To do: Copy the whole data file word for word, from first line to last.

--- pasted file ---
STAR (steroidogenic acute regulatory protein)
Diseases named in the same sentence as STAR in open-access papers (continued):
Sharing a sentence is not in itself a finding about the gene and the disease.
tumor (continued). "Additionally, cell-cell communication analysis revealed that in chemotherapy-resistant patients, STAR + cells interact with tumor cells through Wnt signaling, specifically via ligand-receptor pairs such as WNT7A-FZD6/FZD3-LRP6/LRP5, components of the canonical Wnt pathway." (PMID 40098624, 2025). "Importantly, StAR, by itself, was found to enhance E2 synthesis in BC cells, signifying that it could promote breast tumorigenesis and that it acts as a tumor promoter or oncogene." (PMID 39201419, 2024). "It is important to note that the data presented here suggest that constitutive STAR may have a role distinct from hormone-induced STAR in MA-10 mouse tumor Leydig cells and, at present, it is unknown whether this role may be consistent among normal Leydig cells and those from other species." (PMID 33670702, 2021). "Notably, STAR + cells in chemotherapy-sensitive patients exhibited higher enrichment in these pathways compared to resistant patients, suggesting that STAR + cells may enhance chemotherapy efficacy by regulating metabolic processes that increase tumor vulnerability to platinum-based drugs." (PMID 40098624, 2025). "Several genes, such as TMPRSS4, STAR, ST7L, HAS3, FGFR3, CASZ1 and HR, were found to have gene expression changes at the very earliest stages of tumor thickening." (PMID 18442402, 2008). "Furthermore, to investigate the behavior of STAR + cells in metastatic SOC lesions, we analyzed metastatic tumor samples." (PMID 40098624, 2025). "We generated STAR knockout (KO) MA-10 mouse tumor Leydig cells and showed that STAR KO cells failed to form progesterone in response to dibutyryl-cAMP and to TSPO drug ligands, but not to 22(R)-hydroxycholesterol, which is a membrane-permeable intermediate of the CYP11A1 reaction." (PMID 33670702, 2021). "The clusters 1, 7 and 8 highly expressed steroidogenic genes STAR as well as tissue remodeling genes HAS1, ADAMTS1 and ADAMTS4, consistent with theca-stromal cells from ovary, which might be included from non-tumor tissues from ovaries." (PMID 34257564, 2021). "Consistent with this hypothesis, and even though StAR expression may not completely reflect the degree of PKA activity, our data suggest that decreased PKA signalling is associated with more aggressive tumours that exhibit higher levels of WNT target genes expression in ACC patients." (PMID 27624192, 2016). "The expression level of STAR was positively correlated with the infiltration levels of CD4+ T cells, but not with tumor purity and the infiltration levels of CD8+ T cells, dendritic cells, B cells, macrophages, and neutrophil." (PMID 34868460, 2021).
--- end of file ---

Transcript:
STAR (steroidogenic acute regulatory protein)
Diseases named in the same sentence as STAR in open-access papers (continued):
Sharing a sentence is not in itself a finding about the gene and the disease.
tumor (continued). "Additionally, cell-cell communication analysis revealed that in chemotherapy-resistant patients, STAR + cells interact with tumor cells through Wnt signaling, specifically via ligand-receptor pairs such as WNT7A-FZD6/FZD3-LRP6/LRP5, components of the canonical Wnt pathway." (PMID 40098624, 2025). "Importantly, StAR, by itself, was found to enhance E2 synthesis in BC cells, signifying that it could promote breast tumorigenesis and that it acts as a tumor promoter or oncogene." (PMID 39201419, 2024). "It is important to note that the data presented here suggest that constitutive STAR may have a role distinct from hormone-induced STAR in MA-10 mouse tumor Leydig cells and, at present, it is unknown whether this role may be consistent among normal Leydig cells and those from other species." (PMID 33670702, 2021). "Notably, STAR + cells in chemotherapy-sensitive patients exhibited higher enrichment in these pathways compared to resistant patients, suggesting that STAR + cells may enhance chemotherapy efficacy by regulating metabolic processes that increase tumor vulnerability to platinum-based drugs." (PMID 40098624, 2025). "Several genes, such as TMPRSS4, STAR, ST7L, HAS3, FGFR3, CASZ1 and HR, were found to have gene expression changes at the very earliest stages of tumor thickening." (PMID 18442402, 2008). "Furthermore, to investigate the behavior of STAR + cells in metastatic SOC lesions, we analyzed metastatic tumor samples." (PMID 40098624, 2025). "We generated STAR knockout (KO) MA-10 mouse tumor Leydig cells and showed that STAR KO cells failed to form progesterone in response to dibutyryl-cAMP and to TSPO drug ligands, but not to 22(R)-hydroxycholesterol, which is a membrane-permeable intermediate of the CYP11A1 reaction." (PMID 33670702, 2021). "The clusters 1, 7 and 8 highly expressed steroidogenic genes STAR as well as tissue remodeling genes HAS1, ADAMTS1 and ADAMTS4, consistent with theca-stromal cells from ovary, which might be included from non-tumor tissues from ovaries." (PMID 34257564, 2021). "Consistent with this hypothesis, and even though StAR expression may not completely reflect the degree of PKA activity, our data suggest that decreased PKA signalling is associated with more aggressive tumours that exhibit higher levels of WNT target genes expression in ACC patients." (PMID 27624192, 2016). "The expression level of STAR was positively correlated with the infiltration levels of CD4+ T cells, but not with tumor purity and the infiltration levels of CD8+ T cells, dendritic cells, B cells, macrophages, and neutrophil." (PMID 34868460, 2021).